Scotland: The Eden of Golf

The Birthplace of Golf For Avid Golfers, Playing the Windswept Links of St. Andrews and Scotland's Other Courses Is Like Returning Home

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With that in mind, Alfred Dunhill Ltd., the English luxury goods company, sponsors the Alfred Dunhill Cup at St. Andrews each year. The Dunhill is an international team competition that attracts the world's best players, who, in three-man teams, compete for a purse of £1 million. It is the richest team golf competion in the world and the only commercially sponsored tournament held at St. Andrews, the birthplace of the game.
"Golf is a very upscale game and it matches our target audience," says Gaye Wolfson, head of corporate communications for Alfred Dunhill. "As an international team event, it gives us enormous marketing opportunities around the world. We do a huge promotion in Japan centered around the Dunhill Cup because golf is so huge there."
The Dunhill Cup has been played at St. Andrews since 1985; last year Scotland won it for the first time. The Scottish team of Colin Montgomerie, Sam Torrance and Andrew Coltart steamrolled its way to victory over a star-studded field.
While conditions can be, and occasionally have been, decidedly blustery during the autumn playing of the Dunhill Cup, in 1995 they were idyllic. On the opening day, Royal Air Force jets staged a flyover and RAF Pipers in full kilted regalia piped the 16 teams to the first tee. From there on, it was all Scotland. Montgomerie has emerged in the past two years as one of the world's best players. Torrance, always a dependable European Tour player, had a sensational season in 1995. Coltart was little heralded but played a key role in Scotland's triumph.
That was no more evident than when Coltart defeated Philip Walton in Scotland's semifinal match against Ireland. Down by two holes, Coltart rallied to win his match. With Montgomerie easily defeating Darren Clarke in the following match, Scotland was assured a place in the final against Zimbabwe.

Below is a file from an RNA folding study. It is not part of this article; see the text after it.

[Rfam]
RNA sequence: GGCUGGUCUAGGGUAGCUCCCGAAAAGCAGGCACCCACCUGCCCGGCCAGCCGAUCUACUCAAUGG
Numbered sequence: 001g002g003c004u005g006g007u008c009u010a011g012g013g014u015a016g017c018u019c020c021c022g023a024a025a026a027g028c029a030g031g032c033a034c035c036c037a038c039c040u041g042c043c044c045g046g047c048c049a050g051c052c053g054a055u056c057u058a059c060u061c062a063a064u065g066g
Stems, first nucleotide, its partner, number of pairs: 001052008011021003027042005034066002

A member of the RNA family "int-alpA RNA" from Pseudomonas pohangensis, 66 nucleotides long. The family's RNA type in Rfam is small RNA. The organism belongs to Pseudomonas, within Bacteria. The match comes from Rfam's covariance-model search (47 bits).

Playing in the first match of the final against Tony Johnstone, the 25-year-old Coltart, the baby of the team, won handily. That set up Torrance, who defeated Mark McNulty to give Scotland the Cup. The two were tied after 11 holes, but Torrance gained three shots over the next three holes and waltzed to a victory and a raucous celebration at St. Andrews' famous 18th green.
It was a glorious victory for Scotland and a satisfying event for Alfred Dunhill, which expanded its golf interests in 1995 with the Alfred Dunhill Challenge, sort of a Ryder Cup for the southern hemisphere.
The Dunhill Cup isn't strictly about professional competition. The event gives Dunhill the opportunity to entertain valued customers, even celebrities. Sylvester Stallone, a user of Dunhill tobacco products, played with Ernie Els of South Africa in the pro-am that preceded last fall's Cup.
"We are in a masculine, upscale business," says Wolfson. "The game of golf has been very good for Dunhill and we are very proud to be able to sponsor a tournament at St. Andrews." --JW
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